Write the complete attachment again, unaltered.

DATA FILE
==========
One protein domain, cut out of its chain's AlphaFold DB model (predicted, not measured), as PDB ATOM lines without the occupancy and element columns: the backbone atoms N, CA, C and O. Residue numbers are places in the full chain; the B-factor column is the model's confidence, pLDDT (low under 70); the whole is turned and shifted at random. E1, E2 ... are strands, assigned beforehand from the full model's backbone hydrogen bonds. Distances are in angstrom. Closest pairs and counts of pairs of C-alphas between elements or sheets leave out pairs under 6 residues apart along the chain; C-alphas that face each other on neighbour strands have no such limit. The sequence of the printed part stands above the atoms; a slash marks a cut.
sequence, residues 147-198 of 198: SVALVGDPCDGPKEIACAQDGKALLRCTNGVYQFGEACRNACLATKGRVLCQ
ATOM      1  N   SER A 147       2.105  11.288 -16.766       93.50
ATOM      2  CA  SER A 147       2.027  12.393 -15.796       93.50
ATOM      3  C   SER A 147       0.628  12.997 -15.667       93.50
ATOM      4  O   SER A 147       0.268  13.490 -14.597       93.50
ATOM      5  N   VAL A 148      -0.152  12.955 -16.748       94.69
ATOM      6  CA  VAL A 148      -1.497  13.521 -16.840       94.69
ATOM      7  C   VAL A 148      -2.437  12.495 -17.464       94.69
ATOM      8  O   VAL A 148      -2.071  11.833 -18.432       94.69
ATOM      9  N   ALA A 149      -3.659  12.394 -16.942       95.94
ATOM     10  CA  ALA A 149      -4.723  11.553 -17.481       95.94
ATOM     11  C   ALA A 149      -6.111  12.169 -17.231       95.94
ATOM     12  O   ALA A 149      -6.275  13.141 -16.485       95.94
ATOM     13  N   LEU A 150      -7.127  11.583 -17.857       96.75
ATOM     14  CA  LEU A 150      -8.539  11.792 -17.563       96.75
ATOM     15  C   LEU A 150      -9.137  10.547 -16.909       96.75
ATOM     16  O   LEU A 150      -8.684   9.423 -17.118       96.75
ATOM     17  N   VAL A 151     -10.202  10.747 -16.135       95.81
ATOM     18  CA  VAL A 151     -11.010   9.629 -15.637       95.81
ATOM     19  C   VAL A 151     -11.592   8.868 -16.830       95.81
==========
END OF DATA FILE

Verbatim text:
One protein domain, cut out of its chain's AlphaFold DB model (predicted, not measured), as PDB ATOM lines without the occupancy and element columns: the backbone atoms N, CA, C and O. Residue numbers are places in the full chain; the B-factor column is the model's confidence, pLDDT (low under 70); the whole is turned and shifted at random. E1, E2 ... are strands, assigned beforehand from the full model's backbone hydrogen bonds. Distances are in angstrom. Closest pairs and counts of pairs of C-alphas between elements or sheets leave out pairs under 6 residues apart along the chain; C-alphas that face each other on neighbour strands have no such limit. The sequence of the printed part stands above the atoms; a slash marks a cut.
sequence, residues 147-198 of 198: SVALVGDPCDGPKEIACAQDGKALLRCTNGVYQFGEACRNACLATKGRVLCQ
ATOM      1  N   SER A 147       2.105  11.288 -16.766       93.50
ATOM      2  CA  SER A 147       2.027  12.393 -15.796       93.50
ATOM      3  C   SER A 147       0.628  12.997 -15.667       93.50
ATOM      4  O   SER A 147       0.268  13.490 -14.597       93.50
ATOM      5  N   VAL A 148      -0.152  12.955 -16.748       94.69
ATOM      6  CA  VAL A 148      -1.497  13.521 -16.840       94.69
ATOM      7  C   VAL A 148      -2.437  12.495 -17.464       94.69
ATOM      8  O   VAL A 148      -2.071  11.833 -18.432       94.69
ATOM      9  N   ALA A 149      -3.659  12.394 -16.942       95.94
ATOM     10  CA  ALA A 149      -4.723  11.553 -17.481       95.94
ATOM     11  C   ALA A 149      -6.111  12.169 -17.231       95.94
ATOM     12  O   ALA A 149      -6.275  13.141 -16.485       95.94
ATOM     13  N   LEU A 150      -7.127  11.583 -17.857       96.75
ATOM     14  CA  LEU A 150      -8.539  11.792 -17.563       96.75
ATOM     15  C   LEU A 150      -9.137  10.547 -16.909       96.75
ATOM     16  O   LEU A 150      -8.684   9.423 -17.118       96.75
ATOM     17  N   VAL A 151     -10.202  10.747 -16.135       95.81
ATOM     18  CA  VAL A 151     -11.010   9.629 -15.637       95.81
ATOM     19  C   VAL A 151     -11.592   8.868 -16.830       95.81